Villers-les-Nancy was originally a wine-growing village and the fief of the local seigniors. It is known as the town with the seven châteaux. Its patron saint is Saint-Fiacre, the patron saint of gardeners, and one of the main things to see in the town is the outstanding Jean-Marie Pelt Botanical Garden.
Other sites of interest include: the ruins of the Cistercian Clairlieu Abbey founded in 1159 – all that remains are a few stones and a panel explaining the history on the road to Villers Clairlieu; Remicourt Château, a medieval building with neo-classical and neo-Gothic additions, and a small Orthodox Christian chapel; Domaine de l’Asnée (8 hectares) and its château built in the 16th century and altered in the 19th century, which belongs to the diocese and is used for meetings and conferences.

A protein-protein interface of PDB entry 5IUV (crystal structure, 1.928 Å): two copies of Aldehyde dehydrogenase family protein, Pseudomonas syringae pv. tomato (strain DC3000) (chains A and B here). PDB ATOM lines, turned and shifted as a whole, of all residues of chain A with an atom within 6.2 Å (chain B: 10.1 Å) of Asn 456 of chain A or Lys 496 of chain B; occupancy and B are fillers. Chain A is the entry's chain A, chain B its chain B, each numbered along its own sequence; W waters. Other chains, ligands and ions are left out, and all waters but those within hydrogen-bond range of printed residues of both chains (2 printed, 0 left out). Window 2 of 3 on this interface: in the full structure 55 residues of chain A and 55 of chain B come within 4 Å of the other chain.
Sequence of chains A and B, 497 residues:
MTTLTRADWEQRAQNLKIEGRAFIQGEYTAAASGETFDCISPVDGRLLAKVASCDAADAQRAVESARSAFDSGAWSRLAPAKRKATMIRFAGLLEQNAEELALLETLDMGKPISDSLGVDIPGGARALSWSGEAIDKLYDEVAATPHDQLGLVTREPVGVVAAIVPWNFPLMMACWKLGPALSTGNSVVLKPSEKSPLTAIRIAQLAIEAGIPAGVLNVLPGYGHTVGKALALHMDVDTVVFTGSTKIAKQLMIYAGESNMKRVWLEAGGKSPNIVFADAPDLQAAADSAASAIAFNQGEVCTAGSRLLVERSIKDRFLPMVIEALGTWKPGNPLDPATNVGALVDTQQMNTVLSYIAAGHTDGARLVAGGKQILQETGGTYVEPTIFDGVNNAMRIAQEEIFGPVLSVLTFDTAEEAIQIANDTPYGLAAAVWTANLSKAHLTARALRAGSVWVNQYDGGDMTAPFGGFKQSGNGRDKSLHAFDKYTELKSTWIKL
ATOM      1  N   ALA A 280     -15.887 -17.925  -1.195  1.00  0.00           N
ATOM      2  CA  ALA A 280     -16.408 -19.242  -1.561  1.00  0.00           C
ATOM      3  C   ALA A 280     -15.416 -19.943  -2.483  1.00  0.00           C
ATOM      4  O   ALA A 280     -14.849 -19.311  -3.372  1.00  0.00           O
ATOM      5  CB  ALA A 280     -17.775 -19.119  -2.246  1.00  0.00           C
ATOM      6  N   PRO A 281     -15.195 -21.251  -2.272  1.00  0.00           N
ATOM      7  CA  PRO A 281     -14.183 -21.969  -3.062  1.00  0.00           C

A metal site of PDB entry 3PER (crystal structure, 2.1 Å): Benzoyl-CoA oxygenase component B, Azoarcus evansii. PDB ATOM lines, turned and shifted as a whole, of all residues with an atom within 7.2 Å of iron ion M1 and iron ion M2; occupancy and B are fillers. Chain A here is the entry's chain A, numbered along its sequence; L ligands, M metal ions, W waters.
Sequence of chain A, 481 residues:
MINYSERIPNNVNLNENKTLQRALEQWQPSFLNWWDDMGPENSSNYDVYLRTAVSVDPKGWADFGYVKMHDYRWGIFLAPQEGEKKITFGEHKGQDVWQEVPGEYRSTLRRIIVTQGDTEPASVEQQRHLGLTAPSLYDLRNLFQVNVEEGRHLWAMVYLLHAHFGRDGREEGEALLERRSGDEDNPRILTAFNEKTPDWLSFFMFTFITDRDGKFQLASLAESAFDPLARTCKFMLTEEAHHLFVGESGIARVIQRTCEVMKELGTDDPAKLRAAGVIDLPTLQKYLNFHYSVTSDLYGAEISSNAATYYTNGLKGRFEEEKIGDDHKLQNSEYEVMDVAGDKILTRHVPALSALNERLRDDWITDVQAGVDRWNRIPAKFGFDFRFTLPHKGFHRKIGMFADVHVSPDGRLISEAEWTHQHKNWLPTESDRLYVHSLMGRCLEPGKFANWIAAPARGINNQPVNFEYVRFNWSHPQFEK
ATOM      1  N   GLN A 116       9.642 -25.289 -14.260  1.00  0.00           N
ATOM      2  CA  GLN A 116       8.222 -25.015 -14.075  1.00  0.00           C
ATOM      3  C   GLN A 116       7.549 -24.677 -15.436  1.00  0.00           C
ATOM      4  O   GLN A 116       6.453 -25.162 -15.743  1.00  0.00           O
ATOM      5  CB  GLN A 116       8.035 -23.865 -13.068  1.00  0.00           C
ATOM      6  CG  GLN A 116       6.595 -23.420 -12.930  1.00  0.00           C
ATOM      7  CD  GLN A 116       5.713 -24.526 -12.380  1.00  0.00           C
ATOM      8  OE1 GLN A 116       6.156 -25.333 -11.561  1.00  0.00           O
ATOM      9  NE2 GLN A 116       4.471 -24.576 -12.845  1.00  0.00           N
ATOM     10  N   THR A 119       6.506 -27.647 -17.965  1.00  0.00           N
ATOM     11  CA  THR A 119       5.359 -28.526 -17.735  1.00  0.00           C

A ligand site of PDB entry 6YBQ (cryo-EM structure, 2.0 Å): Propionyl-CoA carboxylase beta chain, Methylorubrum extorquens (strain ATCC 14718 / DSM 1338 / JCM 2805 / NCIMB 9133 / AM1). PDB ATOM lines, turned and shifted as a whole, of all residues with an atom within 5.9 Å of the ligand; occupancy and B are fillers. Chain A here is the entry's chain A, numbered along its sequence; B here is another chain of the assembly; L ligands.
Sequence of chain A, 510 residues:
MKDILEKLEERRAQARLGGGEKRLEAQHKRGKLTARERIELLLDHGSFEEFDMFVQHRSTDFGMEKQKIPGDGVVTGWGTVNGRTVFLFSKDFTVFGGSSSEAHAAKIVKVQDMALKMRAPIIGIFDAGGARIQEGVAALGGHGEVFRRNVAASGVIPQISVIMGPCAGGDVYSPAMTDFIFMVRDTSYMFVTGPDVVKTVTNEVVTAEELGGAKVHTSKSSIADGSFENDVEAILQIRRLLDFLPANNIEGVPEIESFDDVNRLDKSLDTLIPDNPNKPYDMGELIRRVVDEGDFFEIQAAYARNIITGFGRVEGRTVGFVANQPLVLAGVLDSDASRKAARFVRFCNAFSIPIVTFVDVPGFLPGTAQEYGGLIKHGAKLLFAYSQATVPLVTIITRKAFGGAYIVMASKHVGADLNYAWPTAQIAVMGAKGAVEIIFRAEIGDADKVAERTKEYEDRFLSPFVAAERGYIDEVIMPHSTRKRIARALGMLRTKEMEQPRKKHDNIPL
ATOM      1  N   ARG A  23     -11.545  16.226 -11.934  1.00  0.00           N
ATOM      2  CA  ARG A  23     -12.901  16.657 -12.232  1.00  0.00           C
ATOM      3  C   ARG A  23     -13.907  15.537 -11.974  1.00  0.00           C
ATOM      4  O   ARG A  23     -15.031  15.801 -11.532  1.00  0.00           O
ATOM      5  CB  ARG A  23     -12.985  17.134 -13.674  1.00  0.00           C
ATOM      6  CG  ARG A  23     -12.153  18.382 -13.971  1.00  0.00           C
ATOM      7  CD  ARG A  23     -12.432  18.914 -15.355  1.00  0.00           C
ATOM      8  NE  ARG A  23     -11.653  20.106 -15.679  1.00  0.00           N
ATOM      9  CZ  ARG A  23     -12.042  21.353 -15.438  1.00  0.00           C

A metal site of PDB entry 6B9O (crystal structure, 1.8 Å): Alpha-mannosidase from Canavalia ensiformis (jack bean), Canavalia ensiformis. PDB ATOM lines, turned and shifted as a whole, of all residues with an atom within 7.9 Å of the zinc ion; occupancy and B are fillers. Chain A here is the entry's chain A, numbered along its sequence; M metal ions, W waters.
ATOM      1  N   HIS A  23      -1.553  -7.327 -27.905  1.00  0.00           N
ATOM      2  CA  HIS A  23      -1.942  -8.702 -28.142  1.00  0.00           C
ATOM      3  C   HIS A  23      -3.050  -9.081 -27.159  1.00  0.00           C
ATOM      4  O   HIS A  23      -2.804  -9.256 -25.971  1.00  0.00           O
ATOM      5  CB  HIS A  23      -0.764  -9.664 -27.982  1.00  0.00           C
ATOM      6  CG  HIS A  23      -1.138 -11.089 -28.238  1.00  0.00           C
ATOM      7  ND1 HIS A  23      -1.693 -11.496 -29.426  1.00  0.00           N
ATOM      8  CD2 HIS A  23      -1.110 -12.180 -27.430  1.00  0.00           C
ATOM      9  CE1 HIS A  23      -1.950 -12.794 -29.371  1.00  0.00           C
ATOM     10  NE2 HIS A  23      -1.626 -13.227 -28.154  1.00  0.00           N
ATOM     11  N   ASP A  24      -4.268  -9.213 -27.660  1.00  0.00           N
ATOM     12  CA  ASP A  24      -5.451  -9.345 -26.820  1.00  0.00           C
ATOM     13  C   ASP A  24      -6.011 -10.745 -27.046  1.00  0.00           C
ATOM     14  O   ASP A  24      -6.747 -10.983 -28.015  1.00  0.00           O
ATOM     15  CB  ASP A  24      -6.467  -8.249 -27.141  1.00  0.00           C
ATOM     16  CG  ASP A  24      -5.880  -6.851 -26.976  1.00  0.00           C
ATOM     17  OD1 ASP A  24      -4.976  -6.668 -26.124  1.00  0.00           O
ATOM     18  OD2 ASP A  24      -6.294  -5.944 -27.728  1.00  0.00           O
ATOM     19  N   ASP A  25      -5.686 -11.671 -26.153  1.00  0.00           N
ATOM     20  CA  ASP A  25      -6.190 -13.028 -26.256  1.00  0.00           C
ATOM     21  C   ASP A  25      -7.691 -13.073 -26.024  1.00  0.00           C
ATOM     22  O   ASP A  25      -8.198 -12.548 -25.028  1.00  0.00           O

Madame de Graffigny Château, an 18th century mansion, stands in the centre of the old village. The local council owns it, and uses it for functions and exhibitions. Inside is an excellent example of a Nancy School fireplace, which is in the process of being listed. In the garden are two Lebanon cedars planted by Mathieu de Dombasle during the 19th century.
While you are in Villers, make sure you also visit the 36-hectare Brabois Château grounds, and take in the breathtaking view from the esplanade.
Something a bit different: twice a year, the USAN (Greater Nancy speleology union) organises tours of the late-19th-century hydraulic galleries. The visits are both awe-inspiring and instructive!